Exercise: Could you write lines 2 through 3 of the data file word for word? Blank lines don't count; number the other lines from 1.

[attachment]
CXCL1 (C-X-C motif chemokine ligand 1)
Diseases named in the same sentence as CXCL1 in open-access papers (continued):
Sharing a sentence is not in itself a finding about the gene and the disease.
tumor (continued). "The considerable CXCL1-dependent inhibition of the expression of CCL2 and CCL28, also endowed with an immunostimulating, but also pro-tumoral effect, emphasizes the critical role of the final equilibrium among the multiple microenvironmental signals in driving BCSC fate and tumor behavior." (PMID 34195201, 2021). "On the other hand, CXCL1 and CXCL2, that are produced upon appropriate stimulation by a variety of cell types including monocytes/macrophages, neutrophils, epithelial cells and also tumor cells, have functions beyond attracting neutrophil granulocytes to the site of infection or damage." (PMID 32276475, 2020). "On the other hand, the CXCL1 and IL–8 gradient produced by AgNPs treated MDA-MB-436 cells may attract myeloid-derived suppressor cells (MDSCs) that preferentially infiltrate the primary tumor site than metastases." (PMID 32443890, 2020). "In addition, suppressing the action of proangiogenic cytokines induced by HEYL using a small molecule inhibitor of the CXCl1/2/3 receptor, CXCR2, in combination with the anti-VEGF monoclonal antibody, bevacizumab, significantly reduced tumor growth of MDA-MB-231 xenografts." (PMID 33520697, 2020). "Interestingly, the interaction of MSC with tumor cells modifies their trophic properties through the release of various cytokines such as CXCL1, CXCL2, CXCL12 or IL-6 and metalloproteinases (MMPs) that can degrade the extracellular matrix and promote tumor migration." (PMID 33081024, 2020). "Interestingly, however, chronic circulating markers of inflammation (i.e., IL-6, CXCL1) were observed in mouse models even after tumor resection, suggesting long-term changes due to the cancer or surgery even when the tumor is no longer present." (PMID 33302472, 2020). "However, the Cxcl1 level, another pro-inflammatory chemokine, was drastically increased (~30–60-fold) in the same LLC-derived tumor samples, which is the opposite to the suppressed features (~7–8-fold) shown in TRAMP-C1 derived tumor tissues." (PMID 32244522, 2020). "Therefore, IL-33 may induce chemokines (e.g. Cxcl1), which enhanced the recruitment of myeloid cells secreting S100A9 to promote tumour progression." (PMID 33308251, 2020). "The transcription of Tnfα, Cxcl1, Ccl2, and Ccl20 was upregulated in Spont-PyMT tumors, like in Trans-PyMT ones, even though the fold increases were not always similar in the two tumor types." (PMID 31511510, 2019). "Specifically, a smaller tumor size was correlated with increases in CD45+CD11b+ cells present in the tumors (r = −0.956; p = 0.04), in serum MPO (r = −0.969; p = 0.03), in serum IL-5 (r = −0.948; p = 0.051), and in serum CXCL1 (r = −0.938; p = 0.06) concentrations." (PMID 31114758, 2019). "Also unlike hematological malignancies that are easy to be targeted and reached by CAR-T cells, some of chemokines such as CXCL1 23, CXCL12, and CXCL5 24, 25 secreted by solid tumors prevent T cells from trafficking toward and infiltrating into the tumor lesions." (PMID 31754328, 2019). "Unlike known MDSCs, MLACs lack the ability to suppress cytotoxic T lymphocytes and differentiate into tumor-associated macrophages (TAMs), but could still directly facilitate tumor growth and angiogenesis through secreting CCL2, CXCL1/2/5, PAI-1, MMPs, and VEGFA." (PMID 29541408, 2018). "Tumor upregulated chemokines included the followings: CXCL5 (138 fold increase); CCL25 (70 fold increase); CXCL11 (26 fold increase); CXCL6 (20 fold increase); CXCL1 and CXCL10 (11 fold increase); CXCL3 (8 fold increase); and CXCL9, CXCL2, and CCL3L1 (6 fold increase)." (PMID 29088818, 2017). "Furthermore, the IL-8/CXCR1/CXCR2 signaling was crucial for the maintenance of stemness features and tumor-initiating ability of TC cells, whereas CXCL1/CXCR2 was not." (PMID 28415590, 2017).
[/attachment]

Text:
Diseases named in the same sentence as CXCL1 in open-access papers (continued):
Sharing a sentence is not in itself a finding about the gene and the disease.